There’s a through line between Pennsylvania’s Senate race and its governor’s race, going into election day. In both cases, Democrats look to have settled on a consensus nominee, while Republican voters have hewed toward the fringiest candidates available. In the governor’s race, Attorney General Josh Shapiro—who has been the far-and-away front-runner throughout the Democratic primary—is poised to face state Senator Doug Mastriano, a recently Trump-endorsed nominee who is under scrutiny by the select committee investigating the attack on the U.S. Capitol on January 6, 2021.

Mastriano has fully embraced conspiracy theories about the 2020 election. In fact, the Republican—who attended the protest preceding the insurrection at the Capitol on January 6—is considered by Democrats to be so toxic that presumptive Democratic nominee Josh Shapiro began airing television ads seemingly aimed at boosting support for Mastriano among Republican primary voters.

“Nobody on the Democratic side is going to underestimate anybody, but both in the gubernatorial and Senate GOP primaries, things are an absolute mess,” Jeff Sheridan, the former campaign manager for outgoing Democratic Governor Tom Wolf, said. “I don’t think I’ve seen anything like it before.”

As the overused campaign cliché goes, both races will come down to turnout. If Republican voters are more motivated than Democrats, that will likely sway the election, regardless of how far to the right the GOP nominees might be. Oxman pointed to the gubernatorial races in Virginia and New Jersey last year, when Republican voters turned out in higher numbers; New Jersey Governor Phil Murphy, an incumbent Democrat, just barely squeaked by to victory while Virginia’s Democratic nominee, Terry McAuliffe, went down resoundingly despite having turned out record numbers of Democratic voters. He also noted the Republican sweep of judicial races in Pennsylvania in 2021 as a turnout marker.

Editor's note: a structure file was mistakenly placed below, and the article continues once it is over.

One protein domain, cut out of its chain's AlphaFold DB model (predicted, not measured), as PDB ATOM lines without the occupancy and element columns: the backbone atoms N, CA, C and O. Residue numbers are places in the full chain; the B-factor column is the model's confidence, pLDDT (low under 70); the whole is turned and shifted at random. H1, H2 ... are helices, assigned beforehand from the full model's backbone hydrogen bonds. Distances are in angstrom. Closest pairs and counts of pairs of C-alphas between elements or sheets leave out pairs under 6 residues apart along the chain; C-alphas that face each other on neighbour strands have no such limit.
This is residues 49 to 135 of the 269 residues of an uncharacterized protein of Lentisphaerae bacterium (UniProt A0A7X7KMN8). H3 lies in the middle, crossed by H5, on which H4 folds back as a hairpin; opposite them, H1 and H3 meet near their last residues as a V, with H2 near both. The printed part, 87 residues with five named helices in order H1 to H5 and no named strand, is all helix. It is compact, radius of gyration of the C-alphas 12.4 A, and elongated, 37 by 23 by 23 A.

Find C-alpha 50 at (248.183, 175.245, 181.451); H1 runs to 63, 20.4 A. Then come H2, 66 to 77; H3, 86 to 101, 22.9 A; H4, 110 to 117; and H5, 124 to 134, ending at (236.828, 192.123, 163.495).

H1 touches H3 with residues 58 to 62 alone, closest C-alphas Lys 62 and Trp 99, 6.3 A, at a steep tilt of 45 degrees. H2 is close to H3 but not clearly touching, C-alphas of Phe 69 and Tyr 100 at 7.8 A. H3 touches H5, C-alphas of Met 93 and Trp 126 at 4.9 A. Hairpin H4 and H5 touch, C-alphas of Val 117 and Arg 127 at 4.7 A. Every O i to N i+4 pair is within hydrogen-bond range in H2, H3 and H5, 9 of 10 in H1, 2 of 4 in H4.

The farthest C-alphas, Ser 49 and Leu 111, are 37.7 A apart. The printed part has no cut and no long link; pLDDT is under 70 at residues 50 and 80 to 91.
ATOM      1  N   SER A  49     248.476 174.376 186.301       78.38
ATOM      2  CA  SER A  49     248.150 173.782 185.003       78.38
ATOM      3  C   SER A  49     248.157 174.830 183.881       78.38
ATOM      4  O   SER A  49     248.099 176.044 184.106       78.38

“If Republican turnout surges in Pennsylvania in 2022, and Democrats don’t participate, then it doesn’t matter who the nominee is, and it doesn’t matter what kind of campaigns the Democratic candidates for governor and senator run,” Oxman said.

Pennsylvania is somewhat unique among the plethora of Senate and gubernatorial campaigns this cycle. It is a potential bright spot for Democrats, who could pick up a Senate seat previously held by a Republican and retain control of the governor’s mansion. To get there, Democrats have been betting that the crazier the Republican candidate seems, the better their chances.

However, the pull of partisanship can overcome a voter’s aversion to an otherwise distasteful candidate; some Republican voters who personally disliked Trump in 2016 nonetheless voted for him, believing that he would enact their favored policies and appoint conservative justices to the Supreme Court. Trump won Pennsylvania in 2016 by less than a percentage point, and Biden in 2020 by just over a percentage point. In such a heavily polarized era, Democrats are hoping that they can appeal to those rare remaining voters on the margins who could swing one way or the other. The bet is that a candidate like Mastriano would turn off that marginal group of voters.

The risk, however, is that no matter how agreeable the Democratic nominee is, sometimes the Republican wins. In this case that would mean a Republican governor who gladly participated in the events leading up to the January 6 mob attack at the Capitol would have a powerful hand in the 2024 presidential elections. If Fetterman loses, that would mean Democrats will have missed their best pickup opportunity this cycle and, depending on Fetterman’s Republican adversary, Trump will have gained yet another ally in the Senate happy to buck Democrats and even Senate Majority Leader Mitch McConnell. It might seem that the Democratic primary in Pennsylvania is a foregone conclusion, but the stakes for this particular election are incredibly high.